The late eighteenth and early nineteenth centuries also became the great age of the English courtesan. These women, the heirs of Kitty Fisher and Fanny Murray, were not mere mistresses but independent sexual entrepreneurs, whose fame and fortune sometimes rivalled that of their male companions. Nancy Parsons, the daughter of a tailor, was successively the lover of the Duke of Grafton and the Duke of Dorset, then married the Viscount Maynard, and finally, in her early fifties and with Lord Maynard’s consent, became the companion of the teenaged Duke of Bedford. Grace Dalrymple Elliott, after being divorced by her husband for adultery with an Irish peer, became the longtime mistress of the Earl of Cholmondeley, and the sometime lover of various French noblemen, as well as of the Prince of Wales. Her illegitimate daughter married into the peerage. Countless others achieved greater or lesser renown.5

Especially in London and other towns, there grew up a huge mater­ial and cultural industry devoted to sexual pleasure. Prostitution became ever more visible and extensive. Bagnios and other places of assignation advertised openly, as did men and women seeking marital or sexual adventure. Sexual disease and sexual health were publicly debated. Newspapers incessantly discussed sexual scandals and per­sonalities: several even devoted themselves entirely to sexual gossip and titillation. Overtly erotic pictures and writings also became more

CELEBRATING SEX

51. One of the illustrations to the seven-volume Trials for Adultery (1:779-80), which avidly chronicled the sexual peccadilloes of divorcing aristocrats.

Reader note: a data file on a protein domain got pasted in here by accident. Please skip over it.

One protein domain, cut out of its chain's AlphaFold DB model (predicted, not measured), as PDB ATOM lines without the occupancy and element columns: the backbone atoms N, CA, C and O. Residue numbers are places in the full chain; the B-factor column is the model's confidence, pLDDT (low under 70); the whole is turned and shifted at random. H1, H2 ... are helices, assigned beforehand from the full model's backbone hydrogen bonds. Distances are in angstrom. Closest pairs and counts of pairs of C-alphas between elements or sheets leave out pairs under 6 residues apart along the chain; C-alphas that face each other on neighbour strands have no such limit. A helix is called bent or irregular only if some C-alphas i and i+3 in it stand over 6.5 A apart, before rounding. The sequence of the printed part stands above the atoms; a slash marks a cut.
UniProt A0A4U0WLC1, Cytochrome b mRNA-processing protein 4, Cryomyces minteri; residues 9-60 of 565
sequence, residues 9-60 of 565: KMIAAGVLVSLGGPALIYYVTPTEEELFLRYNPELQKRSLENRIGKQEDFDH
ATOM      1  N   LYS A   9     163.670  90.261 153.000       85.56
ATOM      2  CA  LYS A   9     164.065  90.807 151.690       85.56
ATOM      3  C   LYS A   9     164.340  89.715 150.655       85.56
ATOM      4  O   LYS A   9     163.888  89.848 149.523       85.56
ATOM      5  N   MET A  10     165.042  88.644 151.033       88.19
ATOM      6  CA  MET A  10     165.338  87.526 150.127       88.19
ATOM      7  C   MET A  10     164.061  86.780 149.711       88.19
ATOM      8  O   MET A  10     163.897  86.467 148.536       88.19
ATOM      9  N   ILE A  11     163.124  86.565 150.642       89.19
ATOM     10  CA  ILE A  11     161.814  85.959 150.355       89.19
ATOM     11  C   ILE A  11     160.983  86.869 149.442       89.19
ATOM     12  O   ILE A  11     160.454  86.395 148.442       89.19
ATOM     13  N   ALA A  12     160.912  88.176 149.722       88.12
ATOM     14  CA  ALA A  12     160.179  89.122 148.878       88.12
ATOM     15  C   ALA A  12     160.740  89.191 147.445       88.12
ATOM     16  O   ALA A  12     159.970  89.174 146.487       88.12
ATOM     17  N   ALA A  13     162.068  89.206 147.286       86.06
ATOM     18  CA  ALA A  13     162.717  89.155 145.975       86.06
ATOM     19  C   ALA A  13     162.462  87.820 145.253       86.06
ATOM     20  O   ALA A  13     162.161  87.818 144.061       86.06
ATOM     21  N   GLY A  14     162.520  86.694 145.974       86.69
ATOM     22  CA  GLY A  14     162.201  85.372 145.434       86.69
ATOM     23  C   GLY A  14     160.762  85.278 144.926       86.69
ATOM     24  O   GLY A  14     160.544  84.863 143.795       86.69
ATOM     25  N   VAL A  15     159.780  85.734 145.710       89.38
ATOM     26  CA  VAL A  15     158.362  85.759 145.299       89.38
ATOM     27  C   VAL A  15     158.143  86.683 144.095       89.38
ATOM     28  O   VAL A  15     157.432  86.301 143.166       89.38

CELEBRATING SEX

CELEBRATING SEX

52-55. The celebration of gentlemanly sexual freedom: two engravings
from an illustrated edition of John Cleland’s pornographic novel, Memoirs
of a Woman of Pleasure (1766), and two of the many erotic prints
produced by Thomas Rowlandson around 1800.

CELEBRATING SEX

CELEBRATING SEX

widely available. Before the later seventeenth century, pornographic writing had been largely confined to Latin, Greek, Italian and French texts; much of it circulated only in manuscript; all of it was produced and consumed fairly clandestinely. In the later eighteenth century, however, there developed a flourishing trade in English erotica. Though the publishing of obscenity remained illegal, pornography was now much more common and easily available. By the turn of the century, it was possible even for schoolgirls and rural clergymen to obtain commercially produced erotic books and illustrations of ‘naked men and women in carnal connection with each other; in different situations, standing, lying, sitting, all of the most indecent kind’ (see illustrations 52 to 55) / All this reflected a new appreciation of sex as the modern, enlightened, natural, rational pleasure par excellence. It also was a consequence of the media revolution. The changes it had inaugurated, and the infinite opportunities it provided for the publici – zation and celebration of sex, were here to stay.